Yes, all these telecommunications corporations are going to unite to fight things like municipal broadband. It goes against their business model and threatens their existence. This is like health insurance corporations fighting universal healthcare coverage.
AT&T is waging a war against rural communities across America. Using the powers of the secretive lobbying group ALEC, AT&T is lobbying state legislators directly and through ALEC to make it illegal for communities to offer broadband, even when Big Telecom refuses to provide service in their areas.
Now even AT&T’s shareholders are asking questions, and the largest proxy advisor– a firm to help shareholders vote on issues in the company – is advising shareholders to demand AT&T come clean about its spending on politics and lobbying at AT&T’s upcoming annual meeting.
It’s about time that communities demand more from real estate developers than the status quo of gentrification and the displacement that comes with it. What’s worse is when this displacement is subsidized with tax payer money.
Take a look at what’s happening in hipster-laden, gentrified Brooklyn:
“We’re here for affordable housing, good jobs, and responsible development,” Local 79 organizer Lenny Anselmo said, as about 100 people assembled in front of the 42-story Avalon Fort Greene building. “If they’re going to use taxpayers’ money, they should use union labor, and people should be able to afford to live here. I make a decent living, and I can’t afford to live in these places.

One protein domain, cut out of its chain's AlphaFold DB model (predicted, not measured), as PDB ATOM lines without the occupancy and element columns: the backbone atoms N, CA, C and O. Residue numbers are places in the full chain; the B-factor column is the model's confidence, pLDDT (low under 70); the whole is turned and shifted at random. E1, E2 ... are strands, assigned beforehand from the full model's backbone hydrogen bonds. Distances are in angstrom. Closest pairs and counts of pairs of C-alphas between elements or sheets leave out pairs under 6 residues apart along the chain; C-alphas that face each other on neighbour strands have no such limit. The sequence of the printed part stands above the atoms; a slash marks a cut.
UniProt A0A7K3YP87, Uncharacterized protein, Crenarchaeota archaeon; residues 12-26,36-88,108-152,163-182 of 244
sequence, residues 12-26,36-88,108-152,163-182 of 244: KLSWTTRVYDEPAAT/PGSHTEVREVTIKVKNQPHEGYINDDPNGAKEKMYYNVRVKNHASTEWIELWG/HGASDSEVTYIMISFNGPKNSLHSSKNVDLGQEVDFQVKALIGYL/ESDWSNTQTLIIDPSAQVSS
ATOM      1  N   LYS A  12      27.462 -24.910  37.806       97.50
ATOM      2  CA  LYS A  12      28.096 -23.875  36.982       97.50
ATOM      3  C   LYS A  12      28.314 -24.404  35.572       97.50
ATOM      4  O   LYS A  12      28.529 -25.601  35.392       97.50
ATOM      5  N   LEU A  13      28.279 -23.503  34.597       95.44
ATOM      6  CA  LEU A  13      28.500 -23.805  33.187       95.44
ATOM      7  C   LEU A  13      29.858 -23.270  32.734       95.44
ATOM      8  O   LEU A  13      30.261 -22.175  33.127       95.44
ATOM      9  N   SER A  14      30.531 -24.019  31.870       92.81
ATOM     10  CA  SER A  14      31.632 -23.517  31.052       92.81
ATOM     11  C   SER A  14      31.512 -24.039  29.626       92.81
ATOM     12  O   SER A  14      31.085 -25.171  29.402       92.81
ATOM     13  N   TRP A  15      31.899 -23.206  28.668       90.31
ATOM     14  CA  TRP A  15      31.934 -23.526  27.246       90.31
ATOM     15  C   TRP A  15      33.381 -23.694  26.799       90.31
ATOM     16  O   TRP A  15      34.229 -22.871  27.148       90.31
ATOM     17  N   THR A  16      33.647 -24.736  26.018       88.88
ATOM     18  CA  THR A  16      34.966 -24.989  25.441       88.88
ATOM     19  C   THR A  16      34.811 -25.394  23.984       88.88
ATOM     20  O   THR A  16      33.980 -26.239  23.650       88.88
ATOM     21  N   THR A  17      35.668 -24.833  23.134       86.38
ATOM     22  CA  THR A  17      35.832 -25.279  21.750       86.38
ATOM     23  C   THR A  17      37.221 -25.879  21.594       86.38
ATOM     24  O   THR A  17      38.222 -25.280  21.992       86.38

This is happening all over the country, even in Arlington, VA where I live currently. On Columbia Pike all developers like B.M. Smith seem to be building is luxury apartments. They’re about to shut down a local coffee shop so that they can raise it’s building to put yet another luxury apartment complex on its grounds.
I’m not sure if the institution itself is cognizant of what it has done to the Baltimore area. Take the example of the current strike by hospital workers who are also members of the SEIU Local 1199.
“Hopkins says they don’t have the money [to lift union wages] but they own most of the community,” charged union member Michelle Horton at an April 9 solidarity meeting of strikers and local supporters. Horton’s comment touched on another raw spot in Hopkins’ relationship with Baltimore’s African-American community: The hospital and related institutions are currently engaged in a long-term effort to re-develop and gentrify the low-income residential neighborhoods that surround the hospital, prompting charges of racial discrimination and unfair dislocation.
They just spent a billion dollars to construct a new hospital building. How about investing some of that money in human capital?